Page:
09/14/2008 05:12 am ET Updated May 25, 2011

Coming To Grips With Cindy McCain

My job is weird sometimes, but it serves a purpose. Cindy McCain has her hand crunched in an overzealous handshake in Michigan and I get the chance to school America on the CBS Early Show on one of the most basic social functions: the handshake.

I'm sort of snorting with laughter just typing that right now. I mean, come on, not only should you already know this, but the last place in the world you want to find out you've got it wrong is when you send the wife of a U.S. Senator and presidential candidate to the emergency room. While she's being watched by lots of reporters. Sure the L.A. Times noted that she had a pre-existing condition (carpel tunnel). Regardless, I wouldn't want to be the person to send someone back to the x-ray board.

And the kicker is, it's all for something that's not that hard! To any and all people taught by their elders back in the day to give a good hard squeeze, please unlearn that here and now. Handshakes should be firm, yes. A light squeeze, yes. A death grip to demand your place as the alpha dog, no.

Let's start at the beginning:

1. If you are sitting down, stand up. Men, women and children--all should make this gesture of respect. The idea is to meet someone eye-to-eye, and to show you are engaged in meeting them. And yes, if you're stuck behind a table, just make that half-up gesture--we all get it.

2. Look the person in the eye. Not the searing stare of laser rays nor the .02-second-glance-before-you-dart-away nervous tic. The ability to look someone comfortably in the eye is a sign of confidence.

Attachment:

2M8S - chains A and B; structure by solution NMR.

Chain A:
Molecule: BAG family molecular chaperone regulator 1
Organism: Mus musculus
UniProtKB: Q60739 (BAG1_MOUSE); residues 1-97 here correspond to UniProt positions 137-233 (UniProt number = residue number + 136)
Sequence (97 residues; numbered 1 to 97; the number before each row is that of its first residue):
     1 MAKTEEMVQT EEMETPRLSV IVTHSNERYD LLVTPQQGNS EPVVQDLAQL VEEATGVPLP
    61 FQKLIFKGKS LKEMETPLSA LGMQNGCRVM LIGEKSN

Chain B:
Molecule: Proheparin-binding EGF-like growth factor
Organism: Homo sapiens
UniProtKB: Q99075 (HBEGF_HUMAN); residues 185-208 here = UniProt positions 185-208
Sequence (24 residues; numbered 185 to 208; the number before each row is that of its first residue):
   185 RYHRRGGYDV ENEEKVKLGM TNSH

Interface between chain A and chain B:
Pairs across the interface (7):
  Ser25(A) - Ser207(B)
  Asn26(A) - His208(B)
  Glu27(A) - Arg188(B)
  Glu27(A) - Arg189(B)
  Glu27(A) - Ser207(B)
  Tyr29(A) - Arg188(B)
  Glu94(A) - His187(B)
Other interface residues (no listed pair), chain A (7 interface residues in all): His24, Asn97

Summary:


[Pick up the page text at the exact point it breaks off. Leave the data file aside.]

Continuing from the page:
3. Smile! The international sign of greeting and welcome.

4. Okay: the shake itself. A complete grip--no fingertips only. Rather than "firm" which can confuse people, let's say an "engaged" grip. Think about opening a fridge door--that's about how much pressure you need. Maybe a pump or two, but not more than three. And unless you know them really well, don't add the left hand--that's a very personal gesture only.

5. Say their name and give them yours. While it's a nice way to show attention and acknowledgment, it's actually less a point of etiquette and more a good way to help you remember a person's name if you're meeting for the first time.

Germaphobes have my sympathy, but they also have an out. So shake with a smile and simply excuse yourself to the restroom to wash up afterwards.

And if like Cindy McCain you really can't shake someone's hand? Nod and smile and express in words what the shake says: "Please forgive me for not shaking hands, but know how happy I am to meet you!" One of the key concepts of the handshake is how expected a behavior it is. What if I stuck my hand out to you and smiled and you just looked back at me without taking my hand? Awk-ward!

You could also, if your right hand is out of commission, do the left hand "shake" to their right hand; you more or less wind up gripping their hand with your fingers from above if they give you their right hand. Or you could do a "normal" left on left handshake.

Cindy McCain, your life political life is full of Lefts and Rights of all kinds, and however you choose to navigate this I wish you a full recovery!